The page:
The extensive list of responsibilities is potentially overwhelming, but role satisfaction comes from high autonomy in an integrated practice model where critical clinical decision making and program growth, development, and evaluation are centered on provision of high-quality patient care. Collegial nursing and physician partnerships that are collaboratively focused and working interdependently to create a streamlined, cost effective, and clinically superior whole-systems care delivery model clearly surpasses that of fragmented and often times prolonged steps on the pathway from diagnosis to start of treatment and beyond. Positive outcomes evaluations help make the TNN role very rewarding.

Do I love my job? You bet!


American Cancer Society. (2010). Cancer facts and figures 2010. Atlanta, GA: American Cancer Society.

Conron, M., Phuah, S., Steinfort, D., Dabscheck, E., Wright, G., & Hart, D. (2007). Analysis of multidisciplinary lung cancer practice. Internal Medicine Journal, 37, 18-25. doi: 10.1111/j.1445-5994.2006.01237.x

Grusenmeyer, P.A., Petrelli, N.J., & Stusowski, P. (2006). Developing and operating multidisciplinary disease-specific clinics. Community Oncology, 3, 385-387.

Mohammed, N., Kestin, L.L., Grills, I.S., Battu, M., Fitch, D.L., Wong, C.Y., . . . Welsh, R.J. (2011). Rapid disease progression with delay in treatment of non-small-cell lung cancer. International Journal of Radiation Oncology Biology Physics, 79, 466-472.

Sarna, L., Brown J.K., Cooley, M.E., Williams, R.D., Chernecky, C., Padilla, G. & Danao, L.L. (2005). Quality of life and meaning of illness of women with lung cancer [Online Exclusive]. Oncology Nursing Forum, l32, E9–E17. doi: 10.1188/05/ONF.E9-E19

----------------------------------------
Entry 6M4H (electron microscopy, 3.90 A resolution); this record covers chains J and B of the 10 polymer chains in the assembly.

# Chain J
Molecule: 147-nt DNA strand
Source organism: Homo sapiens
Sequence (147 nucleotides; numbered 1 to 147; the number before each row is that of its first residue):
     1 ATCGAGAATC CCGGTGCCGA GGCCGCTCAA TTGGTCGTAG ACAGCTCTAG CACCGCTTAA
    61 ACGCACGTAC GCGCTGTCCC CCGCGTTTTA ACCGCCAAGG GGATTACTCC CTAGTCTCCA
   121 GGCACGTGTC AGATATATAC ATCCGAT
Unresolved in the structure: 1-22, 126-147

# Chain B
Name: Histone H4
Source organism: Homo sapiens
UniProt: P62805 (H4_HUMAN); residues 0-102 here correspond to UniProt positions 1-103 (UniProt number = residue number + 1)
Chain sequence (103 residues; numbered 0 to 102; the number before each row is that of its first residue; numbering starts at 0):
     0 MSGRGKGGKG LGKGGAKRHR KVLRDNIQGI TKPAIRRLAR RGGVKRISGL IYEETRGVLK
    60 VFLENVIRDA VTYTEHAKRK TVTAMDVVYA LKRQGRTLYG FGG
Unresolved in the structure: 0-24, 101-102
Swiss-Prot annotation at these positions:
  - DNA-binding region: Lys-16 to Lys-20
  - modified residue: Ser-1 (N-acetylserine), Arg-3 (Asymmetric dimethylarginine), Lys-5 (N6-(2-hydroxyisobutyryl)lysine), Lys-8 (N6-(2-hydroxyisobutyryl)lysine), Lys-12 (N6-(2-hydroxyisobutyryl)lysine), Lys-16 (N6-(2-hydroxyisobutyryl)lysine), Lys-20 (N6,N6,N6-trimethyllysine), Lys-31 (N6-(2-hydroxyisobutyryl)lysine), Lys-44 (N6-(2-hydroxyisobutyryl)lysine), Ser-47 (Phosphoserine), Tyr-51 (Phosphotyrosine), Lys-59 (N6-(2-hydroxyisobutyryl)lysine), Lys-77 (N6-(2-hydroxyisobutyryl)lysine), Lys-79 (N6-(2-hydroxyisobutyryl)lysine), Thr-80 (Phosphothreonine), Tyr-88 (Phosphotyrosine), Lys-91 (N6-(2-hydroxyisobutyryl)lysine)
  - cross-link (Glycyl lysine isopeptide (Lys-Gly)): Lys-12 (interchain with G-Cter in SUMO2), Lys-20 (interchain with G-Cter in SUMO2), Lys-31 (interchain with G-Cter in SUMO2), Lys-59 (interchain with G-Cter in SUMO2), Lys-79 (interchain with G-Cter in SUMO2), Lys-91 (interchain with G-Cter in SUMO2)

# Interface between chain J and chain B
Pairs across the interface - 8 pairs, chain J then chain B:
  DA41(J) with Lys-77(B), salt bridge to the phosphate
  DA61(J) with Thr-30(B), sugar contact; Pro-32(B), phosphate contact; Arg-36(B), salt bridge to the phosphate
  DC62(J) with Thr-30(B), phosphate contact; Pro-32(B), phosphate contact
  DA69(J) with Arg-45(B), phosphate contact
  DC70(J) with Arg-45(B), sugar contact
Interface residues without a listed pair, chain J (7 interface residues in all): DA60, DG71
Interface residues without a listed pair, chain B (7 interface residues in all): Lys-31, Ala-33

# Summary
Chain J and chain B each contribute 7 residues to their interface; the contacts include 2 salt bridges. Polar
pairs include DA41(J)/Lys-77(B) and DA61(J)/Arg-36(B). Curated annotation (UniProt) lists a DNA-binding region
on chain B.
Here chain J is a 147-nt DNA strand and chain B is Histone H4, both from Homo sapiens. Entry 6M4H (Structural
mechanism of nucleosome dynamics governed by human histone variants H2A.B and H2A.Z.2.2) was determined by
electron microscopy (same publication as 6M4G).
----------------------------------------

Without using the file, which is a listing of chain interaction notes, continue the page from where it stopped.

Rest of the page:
Seek, A.J., & Hogle, W.P. (2007). Modeling a better way: Navigating the healthcare system for patients with lung cancer. Clinical Journal of Oncology, 11, 81-85.

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Special Interest Group Newsletter  March 2011

Puzzle Pieces: Pulling It Together for a Cohesive Career

Barbara Biedrzycki, MSN, CRNP, AOCNP®
Baltimore, MD

When Megan Wholey, our devoted Nurse Practitioner (NP) SIG Newsletter editor, sent the request for articles on the “Wide World of Oncology NP Practice,” I wasn’t sure if I really wanted to share what I am doing now. Maybe I’ll sound like I’m too fragmented or, worse yet, a failure—not doing the work my education has prepared me for. Then I decided that writing this may actually be therapeutic for me and may even help me find direction. I am not really lost; it’s just that sometimes I feel as if I am going in opposite directions. Oncology NPs have so many wonderful options that I am finding it challenging to focus on just one.